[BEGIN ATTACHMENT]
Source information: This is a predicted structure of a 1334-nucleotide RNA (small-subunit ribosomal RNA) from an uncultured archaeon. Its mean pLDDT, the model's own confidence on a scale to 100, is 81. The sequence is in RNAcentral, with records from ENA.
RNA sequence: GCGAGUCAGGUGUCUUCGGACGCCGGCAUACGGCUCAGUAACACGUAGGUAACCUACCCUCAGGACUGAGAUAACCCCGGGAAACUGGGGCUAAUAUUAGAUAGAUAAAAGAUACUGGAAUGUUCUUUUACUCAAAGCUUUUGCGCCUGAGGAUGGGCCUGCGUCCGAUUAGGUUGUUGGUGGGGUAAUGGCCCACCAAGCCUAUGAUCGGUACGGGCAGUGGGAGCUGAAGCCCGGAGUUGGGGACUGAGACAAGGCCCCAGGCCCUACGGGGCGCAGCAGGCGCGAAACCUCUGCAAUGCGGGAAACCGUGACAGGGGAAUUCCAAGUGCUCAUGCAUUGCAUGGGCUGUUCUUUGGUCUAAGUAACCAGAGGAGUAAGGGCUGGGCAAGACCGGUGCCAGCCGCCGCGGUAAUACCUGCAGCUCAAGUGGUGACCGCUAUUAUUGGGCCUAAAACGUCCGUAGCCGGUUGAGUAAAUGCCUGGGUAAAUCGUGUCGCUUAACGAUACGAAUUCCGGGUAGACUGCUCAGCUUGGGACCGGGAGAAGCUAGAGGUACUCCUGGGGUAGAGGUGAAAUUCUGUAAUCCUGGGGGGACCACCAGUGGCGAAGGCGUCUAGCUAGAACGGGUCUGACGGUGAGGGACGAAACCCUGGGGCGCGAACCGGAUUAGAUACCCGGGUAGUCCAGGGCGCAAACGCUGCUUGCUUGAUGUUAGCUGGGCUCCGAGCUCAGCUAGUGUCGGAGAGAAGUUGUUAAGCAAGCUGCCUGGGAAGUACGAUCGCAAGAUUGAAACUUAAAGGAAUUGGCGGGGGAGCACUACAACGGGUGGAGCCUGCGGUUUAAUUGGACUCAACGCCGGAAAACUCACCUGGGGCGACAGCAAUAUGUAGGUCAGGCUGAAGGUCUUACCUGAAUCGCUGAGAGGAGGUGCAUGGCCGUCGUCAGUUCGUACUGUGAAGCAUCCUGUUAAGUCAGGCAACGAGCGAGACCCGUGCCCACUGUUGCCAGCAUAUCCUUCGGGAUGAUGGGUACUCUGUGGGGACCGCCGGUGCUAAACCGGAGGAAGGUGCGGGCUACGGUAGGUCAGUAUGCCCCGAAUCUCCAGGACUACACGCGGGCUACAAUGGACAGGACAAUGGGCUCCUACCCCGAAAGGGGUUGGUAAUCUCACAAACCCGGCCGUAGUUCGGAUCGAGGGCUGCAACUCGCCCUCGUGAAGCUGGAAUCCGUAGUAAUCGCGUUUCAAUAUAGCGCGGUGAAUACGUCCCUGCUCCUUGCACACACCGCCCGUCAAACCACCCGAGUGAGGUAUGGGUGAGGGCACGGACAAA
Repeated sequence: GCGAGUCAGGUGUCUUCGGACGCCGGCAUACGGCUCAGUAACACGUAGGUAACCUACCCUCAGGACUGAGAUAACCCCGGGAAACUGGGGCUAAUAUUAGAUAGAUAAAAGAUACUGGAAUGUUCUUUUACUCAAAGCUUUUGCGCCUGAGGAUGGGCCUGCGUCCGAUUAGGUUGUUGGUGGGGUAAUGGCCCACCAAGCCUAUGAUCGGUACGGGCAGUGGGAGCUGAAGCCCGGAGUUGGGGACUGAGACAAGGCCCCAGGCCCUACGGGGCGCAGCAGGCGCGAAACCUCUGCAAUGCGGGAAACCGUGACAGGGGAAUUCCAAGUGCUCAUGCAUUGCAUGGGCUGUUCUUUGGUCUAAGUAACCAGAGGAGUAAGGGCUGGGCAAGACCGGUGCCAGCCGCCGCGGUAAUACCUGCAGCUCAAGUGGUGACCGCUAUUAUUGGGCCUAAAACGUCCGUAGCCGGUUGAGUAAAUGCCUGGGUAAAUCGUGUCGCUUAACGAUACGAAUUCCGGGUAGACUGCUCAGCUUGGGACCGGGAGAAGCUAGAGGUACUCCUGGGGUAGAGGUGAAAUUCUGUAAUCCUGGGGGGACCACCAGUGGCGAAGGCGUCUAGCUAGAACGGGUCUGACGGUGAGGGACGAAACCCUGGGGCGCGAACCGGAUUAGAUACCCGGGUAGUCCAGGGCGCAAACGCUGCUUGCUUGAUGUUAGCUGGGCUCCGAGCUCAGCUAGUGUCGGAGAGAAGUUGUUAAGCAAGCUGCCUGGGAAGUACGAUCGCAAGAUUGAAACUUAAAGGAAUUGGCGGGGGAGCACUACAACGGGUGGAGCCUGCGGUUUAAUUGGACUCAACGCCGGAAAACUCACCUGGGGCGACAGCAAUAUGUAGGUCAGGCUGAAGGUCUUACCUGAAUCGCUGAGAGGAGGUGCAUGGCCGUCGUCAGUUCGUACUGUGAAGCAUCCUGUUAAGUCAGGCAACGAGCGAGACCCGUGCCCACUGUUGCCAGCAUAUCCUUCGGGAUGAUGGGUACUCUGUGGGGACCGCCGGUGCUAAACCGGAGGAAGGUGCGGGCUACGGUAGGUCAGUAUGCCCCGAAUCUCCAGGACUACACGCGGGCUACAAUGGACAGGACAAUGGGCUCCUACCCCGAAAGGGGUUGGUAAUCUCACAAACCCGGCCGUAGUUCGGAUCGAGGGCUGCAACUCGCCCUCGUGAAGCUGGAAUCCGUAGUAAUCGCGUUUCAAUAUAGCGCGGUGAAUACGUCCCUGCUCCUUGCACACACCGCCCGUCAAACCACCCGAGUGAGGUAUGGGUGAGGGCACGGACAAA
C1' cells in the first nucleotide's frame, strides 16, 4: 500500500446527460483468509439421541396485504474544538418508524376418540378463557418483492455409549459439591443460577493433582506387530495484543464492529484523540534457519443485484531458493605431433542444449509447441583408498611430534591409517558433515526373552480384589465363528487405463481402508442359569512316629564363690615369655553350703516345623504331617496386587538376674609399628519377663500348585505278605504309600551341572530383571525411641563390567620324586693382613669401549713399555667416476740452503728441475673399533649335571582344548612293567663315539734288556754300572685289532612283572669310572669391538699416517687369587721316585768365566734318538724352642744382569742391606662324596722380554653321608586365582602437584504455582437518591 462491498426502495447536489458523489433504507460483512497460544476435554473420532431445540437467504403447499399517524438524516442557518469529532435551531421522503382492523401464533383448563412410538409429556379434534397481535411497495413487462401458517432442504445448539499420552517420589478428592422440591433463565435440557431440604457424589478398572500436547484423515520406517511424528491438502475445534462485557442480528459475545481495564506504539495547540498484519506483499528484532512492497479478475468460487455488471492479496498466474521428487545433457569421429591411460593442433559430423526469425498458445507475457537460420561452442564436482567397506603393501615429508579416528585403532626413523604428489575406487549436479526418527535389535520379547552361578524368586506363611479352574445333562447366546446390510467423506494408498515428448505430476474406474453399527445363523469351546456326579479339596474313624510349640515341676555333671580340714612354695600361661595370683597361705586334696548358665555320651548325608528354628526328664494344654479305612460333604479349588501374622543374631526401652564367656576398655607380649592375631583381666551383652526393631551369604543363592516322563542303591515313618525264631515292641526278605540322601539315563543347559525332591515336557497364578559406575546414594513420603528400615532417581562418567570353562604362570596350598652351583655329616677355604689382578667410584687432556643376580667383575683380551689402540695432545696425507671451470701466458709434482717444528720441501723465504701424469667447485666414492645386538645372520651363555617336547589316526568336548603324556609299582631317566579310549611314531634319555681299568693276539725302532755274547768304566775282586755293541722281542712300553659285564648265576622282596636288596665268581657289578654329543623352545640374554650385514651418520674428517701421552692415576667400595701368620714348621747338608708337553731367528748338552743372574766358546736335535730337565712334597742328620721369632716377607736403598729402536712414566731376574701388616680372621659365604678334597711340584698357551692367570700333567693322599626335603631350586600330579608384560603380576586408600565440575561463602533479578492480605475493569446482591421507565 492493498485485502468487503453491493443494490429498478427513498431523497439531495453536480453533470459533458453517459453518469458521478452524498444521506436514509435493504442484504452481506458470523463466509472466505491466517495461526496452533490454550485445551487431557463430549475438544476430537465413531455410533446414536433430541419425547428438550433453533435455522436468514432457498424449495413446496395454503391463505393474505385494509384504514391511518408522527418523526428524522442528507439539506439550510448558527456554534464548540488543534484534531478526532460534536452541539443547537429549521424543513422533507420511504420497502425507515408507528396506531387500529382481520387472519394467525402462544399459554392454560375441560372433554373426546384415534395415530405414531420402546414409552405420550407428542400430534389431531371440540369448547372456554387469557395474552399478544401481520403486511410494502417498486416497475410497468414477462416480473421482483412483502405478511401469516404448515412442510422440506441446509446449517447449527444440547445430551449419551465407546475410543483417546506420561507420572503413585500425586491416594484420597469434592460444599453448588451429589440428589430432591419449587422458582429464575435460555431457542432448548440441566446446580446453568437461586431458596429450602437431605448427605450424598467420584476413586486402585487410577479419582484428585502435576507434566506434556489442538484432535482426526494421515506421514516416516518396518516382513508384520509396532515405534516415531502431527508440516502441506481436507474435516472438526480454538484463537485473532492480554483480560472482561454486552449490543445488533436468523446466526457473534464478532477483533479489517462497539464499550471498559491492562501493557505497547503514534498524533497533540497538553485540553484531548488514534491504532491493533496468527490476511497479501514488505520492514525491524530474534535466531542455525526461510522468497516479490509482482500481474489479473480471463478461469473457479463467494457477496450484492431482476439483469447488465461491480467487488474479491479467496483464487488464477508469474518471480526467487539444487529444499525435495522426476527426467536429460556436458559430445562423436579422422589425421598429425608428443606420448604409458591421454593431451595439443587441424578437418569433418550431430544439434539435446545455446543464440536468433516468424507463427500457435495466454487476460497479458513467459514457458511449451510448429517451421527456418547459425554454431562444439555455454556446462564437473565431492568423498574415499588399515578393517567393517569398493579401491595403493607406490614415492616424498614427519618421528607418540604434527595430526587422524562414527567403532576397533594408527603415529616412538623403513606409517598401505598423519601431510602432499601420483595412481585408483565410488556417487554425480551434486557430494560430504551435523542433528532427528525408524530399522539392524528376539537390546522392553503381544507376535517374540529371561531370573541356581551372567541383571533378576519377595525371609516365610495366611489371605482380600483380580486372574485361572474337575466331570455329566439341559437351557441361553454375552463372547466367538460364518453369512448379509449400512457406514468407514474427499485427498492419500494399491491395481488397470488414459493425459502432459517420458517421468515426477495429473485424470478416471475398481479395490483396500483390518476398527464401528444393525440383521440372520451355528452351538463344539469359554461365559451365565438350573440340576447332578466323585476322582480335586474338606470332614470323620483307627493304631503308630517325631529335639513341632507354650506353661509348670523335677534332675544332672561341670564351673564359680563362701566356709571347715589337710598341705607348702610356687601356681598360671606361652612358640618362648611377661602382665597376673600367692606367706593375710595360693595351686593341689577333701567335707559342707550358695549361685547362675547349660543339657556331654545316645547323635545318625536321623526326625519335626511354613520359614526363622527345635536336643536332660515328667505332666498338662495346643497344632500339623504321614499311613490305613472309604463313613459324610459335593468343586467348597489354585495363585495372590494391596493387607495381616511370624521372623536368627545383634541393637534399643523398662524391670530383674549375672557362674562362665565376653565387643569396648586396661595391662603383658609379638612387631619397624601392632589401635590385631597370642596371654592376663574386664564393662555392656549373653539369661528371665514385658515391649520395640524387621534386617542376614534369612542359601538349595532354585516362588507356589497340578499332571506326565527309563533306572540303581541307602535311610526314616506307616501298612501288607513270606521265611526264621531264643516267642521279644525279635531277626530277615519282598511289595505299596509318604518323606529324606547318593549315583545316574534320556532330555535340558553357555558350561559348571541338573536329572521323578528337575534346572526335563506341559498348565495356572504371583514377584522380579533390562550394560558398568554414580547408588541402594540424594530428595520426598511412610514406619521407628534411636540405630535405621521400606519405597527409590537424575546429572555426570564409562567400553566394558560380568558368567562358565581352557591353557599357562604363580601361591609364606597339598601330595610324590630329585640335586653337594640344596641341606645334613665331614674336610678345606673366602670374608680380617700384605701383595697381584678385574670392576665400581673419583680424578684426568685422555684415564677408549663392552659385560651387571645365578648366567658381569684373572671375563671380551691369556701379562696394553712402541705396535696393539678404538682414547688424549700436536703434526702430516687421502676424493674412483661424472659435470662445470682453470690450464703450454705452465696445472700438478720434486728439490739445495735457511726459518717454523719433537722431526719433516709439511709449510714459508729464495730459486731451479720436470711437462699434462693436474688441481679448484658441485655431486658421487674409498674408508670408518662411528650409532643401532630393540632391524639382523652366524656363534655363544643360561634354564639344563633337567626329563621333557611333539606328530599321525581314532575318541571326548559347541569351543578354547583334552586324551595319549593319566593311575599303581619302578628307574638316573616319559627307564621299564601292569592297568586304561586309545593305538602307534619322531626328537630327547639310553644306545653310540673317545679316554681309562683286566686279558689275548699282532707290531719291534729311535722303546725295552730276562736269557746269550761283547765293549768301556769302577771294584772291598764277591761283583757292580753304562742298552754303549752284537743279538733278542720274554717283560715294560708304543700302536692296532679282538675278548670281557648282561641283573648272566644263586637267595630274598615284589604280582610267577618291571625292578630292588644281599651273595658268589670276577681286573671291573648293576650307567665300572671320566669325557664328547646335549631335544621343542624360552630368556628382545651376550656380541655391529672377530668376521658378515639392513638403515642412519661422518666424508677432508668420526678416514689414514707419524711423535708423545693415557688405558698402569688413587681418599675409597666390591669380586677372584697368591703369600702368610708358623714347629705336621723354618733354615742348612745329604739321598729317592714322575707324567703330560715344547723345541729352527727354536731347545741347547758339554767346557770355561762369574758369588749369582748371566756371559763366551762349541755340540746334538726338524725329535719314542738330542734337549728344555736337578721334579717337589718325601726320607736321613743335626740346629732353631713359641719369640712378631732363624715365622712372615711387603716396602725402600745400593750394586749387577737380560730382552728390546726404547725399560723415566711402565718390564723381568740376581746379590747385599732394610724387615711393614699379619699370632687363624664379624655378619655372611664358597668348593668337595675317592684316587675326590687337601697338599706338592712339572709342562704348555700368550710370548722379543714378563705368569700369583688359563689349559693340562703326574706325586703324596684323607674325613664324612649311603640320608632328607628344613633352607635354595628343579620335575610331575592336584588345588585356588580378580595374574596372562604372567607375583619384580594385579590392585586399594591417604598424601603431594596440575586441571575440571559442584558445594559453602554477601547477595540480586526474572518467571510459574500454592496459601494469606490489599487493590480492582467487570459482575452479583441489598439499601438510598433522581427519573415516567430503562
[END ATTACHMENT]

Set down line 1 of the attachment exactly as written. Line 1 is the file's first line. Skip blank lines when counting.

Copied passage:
Source information: This is a predicted structure of a 1334-nucleotide RNA (small-subunit ribosomal RNA) from an uncultured archaeon. Its mean pLDDT, the model's own confidence on a scale to 100, is 81. The sequence is in RNAcentral, with records from ENA.